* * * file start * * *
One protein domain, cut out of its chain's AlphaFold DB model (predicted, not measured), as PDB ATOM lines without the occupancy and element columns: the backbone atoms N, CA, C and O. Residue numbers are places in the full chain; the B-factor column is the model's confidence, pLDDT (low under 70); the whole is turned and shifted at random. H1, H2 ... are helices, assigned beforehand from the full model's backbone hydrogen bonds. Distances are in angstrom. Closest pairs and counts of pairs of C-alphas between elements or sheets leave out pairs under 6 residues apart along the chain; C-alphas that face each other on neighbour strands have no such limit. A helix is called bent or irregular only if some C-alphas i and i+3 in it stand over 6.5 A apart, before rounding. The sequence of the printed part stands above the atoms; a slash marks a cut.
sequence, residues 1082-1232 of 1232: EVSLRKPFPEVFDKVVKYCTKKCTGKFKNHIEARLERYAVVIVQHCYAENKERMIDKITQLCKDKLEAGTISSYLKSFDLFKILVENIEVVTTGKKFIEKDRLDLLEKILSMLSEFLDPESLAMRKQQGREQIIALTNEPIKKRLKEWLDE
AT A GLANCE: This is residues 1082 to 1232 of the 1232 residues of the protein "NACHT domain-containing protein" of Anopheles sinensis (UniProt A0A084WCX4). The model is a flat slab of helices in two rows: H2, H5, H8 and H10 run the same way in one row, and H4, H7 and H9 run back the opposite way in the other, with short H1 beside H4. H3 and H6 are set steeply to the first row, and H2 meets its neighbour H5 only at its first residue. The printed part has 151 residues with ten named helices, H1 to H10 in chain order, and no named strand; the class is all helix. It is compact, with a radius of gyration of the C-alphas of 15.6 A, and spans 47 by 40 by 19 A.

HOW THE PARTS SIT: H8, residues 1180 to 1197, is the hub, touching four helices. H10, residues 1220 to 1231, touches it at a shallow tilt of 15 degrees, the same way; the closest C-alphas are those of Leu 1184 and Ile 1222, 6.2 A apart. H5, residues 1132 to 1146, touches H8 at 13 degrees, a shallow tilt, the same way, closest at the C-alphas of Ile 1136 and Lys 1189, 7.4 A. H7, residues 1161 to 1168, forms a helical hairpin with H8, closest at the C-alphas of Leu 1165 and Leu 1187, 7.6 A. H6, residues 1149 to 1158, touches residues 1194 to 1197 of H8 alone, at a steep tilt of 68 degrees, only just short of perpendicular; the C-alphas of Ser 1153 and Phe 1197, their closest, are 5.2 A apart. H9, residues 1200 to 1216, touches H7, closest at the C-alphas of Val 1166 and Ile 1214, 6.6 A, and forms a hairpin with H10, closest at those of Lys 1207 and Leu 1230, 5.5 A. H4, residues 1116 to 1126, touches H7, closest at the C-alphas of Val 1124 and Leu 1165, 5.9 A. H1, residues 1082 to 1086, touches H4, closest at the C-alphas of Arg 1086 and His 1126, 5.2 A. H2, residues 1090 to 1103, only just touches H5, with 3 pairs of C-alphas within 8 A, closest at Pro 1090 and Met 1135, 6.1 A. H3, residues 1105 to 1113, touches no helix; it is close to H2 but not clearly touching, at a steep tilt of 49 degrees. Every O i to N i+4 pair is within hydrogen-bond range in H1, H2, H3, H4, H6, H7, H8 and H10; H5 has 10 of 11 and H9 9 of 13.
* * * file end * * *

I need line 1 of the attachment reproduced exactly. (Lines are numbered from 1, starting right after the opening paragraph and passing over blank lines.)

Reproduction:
sequence, residues 1082-1232 of 1232: EVSLRKPFPEVFDKVVKYCTKKCTGKFKNHIEARLERYAVVIVQHCYAENKERMIDKITQLCKDKLEAGTISSYLKSFDLFKILVENIEVVTTGKKFIEKDRLDLLEKILSMLSEFLDPESLAMRKQQGREQIIALTNEPIKKRLKEWLDE